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We're Gonna Have Fun, Fun, Fun...

I purchased this Lemonwood Yellow '66 Corsa 140 convertible in November, 1992. Unlike my three prior Corvairs, This car had already been totally restored, although not all that recently (1979). The previous owner, Chuck Sismey, had taken wonderful care of the car so, for once, I didn't have a big project in which to dive.

Instead, I have had fun with this car, driving it around Washington and Oregon. I also have enjoyed tracking down various '66 options and adding them to the car. (A list is below.)

The picture below was taken at Kelson's Mercantile in Covington, WA on July 12, 1998, during the first Corvairs Northwest Discontinued & Orphan Car Show (& Picnic).

This picture was taken for an article (that ended up not being published) for the Microsoft internal newsletter, the Micronews. The article was to be a playful response to Bill Gates' "top 10 reasons I love my PC" from his keynote speech at Comdex Fall '97. The #1 reason was "I can use Microsoft CarPoint to show Ralph Nader my Corvair collection." The article was going to show that, in fact, at least one Microsoft employee does own a Corvair.

This Corvair has been a reliable traveler for many years and was the car that both of my sons learned to drive stick in. It has also been the family's default choice for attending Corvair events both near and far. Its longest trip was to the Lake Tahoe CORSA convention in 1999. My mom Jean and I also drove it many places in Washington and Oregon during her yearly summer visits. Here we are on U. S. 20 in the North Casacde Mountains on August 13, 2000:

Below is a list of correct-for-1966 options and accessories I have added to the car (items that came with the car are in yellow):


Tinted windshield (code A02), Deluxe seat belts (code A39), Front headrests (code A82), Wood-grained sport steering wheel (code N34), Telescoping steering column (code N36), Quick steering (code N44), Simulated wire wheel covers (code P02), Spare wheel lock (code P19), AM/FM radio (code U69), Hazard flasher (code V74), and Convenience equipment (Door edge guards, Engine compartment lamp, Inside day/night mirror, Outside remote mirror, Trunk lamp, all code Z19)


4-speaker stereo multiplex, Ash tray lamp, Contour front floor mats, Gas filler door guard, Locking gas cap, Luggage rack, Parking brake warning light, and Tissue dispenser.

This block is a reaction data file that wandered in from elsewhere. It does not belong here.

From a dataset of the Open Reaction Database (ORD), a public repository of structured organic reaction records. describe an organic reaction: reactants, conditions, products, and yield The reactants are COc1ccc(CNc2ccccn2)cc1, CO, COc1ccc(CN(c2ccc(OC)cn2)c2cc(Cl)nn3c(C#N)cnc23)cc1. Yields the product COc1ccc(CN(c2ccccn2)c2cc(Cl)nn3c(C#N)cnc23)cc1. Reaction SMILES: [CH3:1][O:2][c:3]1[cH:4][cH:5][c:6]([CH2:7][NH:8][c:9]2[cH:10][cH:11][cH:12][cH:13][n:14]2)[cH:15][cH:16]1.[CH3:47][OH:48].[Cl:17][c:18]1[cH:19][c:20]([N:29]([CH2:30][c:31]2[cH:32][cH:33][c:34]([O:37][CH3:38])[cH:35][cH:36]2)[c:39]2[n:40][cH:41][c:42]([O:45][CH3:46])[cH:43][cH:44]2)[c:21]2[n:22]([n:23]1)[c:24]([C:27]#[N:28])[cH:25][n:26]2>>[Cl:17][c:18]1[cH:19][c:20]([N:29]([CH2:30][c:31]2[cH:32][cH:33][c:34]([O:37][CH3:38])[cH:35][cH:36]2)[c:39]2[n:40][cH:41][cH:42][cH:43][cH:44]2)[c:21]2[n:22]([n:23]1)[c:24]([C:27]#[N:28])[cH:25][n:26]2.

After about 25 years, the quality restoration that Chuck Sismey had completed in 1979 finally started showing its age. The main issue was rust in the windshield cowl panel, a common problem with late model Corvairs. Duanne Luckow and Duane Wentlandt of CORSA Oregon knew just what to do as they have repaired several Corvairs with this same issue. The photos below show before, during, and after the repair in late April, 2005.

The pictures above show the rust on the passenger's and driver's sides, respectively. The rust was bad enough that water was sometimes getting into the passenger compartment.

With the windshield out, the guys scraped the areas to reveal the extent of the damage. As with most of these situations, the problem extended into the car under the windshield.

Shiny new metal! These photos show the areas after being repaired by welding.

These two photos show the driver's side area after priming and after welding in the replacement panel. The second photo also shows Duane grinding some of the welds smooth. I was very fortunate to locate a NOS replacement panel that was galvanized. Chevy never built Corvairs with this galvanized panel but started offering it through the parts department at some point.

The first photo above shows a close-up of the welding on the driver's side, after grinding smooth. The second photo shows the area after painting. I was lucky to have a small amount of Lemonwood Yellow acrylic lacquer paint left over from Chuck's restoration in 1979. Although it had been stored in its original gallon can (along with a lot of air, which dried it out quite a bit), Duane was able to revive it with a lot of agitation on his paint shaker plus some lacquer thinner. He was able to create a pint of paint, half of which was used.

I am very pleased with the result. Great job Duanne and Duane!


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